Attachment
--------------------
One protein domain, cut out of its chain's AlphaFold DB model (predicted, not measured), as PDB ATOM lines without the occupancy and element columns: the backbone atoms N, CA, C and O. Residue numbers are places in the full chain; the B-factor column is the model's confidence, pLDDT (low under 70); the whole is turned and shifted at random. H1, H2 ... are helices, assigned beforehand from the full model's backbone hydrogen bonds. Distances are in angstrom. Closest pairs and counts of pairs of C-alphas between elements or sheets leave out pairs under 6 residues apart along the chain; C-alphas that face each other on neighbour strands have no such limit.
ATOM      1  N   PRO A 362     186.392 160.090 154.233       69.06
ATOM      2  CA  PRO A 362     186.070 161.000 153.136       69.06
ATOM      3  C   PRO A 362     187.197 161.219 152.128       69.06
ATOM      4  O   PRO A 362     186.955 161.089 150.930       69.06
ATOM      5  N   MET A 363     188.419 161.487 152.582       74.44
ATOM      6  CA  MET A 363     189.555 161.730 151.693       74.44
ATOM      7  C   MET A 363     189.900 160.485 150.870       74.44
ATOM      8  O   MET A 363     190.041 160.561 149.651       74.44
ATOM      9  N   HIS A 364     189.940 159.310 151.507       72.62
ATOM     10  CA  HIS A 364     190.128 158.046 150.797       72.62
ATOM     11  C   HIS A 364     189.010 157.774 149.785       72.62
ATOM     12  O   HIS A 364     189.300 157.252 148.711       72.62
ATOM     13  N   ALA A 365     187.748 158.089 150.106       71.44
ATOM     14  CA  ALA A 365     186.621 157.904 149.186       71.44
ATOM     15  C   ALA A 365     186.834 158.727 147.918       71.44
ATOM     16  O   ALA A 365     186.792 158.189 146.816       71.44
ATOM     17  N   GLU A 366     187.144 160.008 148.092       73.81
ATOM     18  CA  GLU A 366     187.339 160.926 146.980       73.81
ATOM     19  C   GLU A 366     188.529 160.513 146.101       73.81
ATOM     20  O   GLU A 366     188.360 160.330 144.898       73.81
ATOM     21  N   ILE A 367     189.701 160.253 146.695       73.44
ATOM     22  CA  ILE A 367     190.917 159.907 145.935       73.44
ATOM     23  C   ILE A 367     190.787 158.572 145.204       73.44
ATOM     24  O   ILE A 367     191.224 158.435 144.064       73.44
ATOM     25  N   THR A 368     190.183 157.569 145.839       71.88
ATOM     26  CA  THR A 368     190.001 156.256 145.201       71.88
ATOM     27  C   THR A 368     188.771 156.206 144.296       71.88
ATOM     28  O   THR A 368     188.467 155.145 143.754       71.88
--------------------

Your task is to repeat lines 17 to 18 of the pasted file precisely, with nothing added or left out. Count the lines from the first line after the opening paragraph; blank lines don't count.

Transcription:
ATOM     17  N   GLU A 366     187.144 160.008 148.092       73.81
ATOM     18  CA  GLU A 366     187.339 160.926 146.980       73.81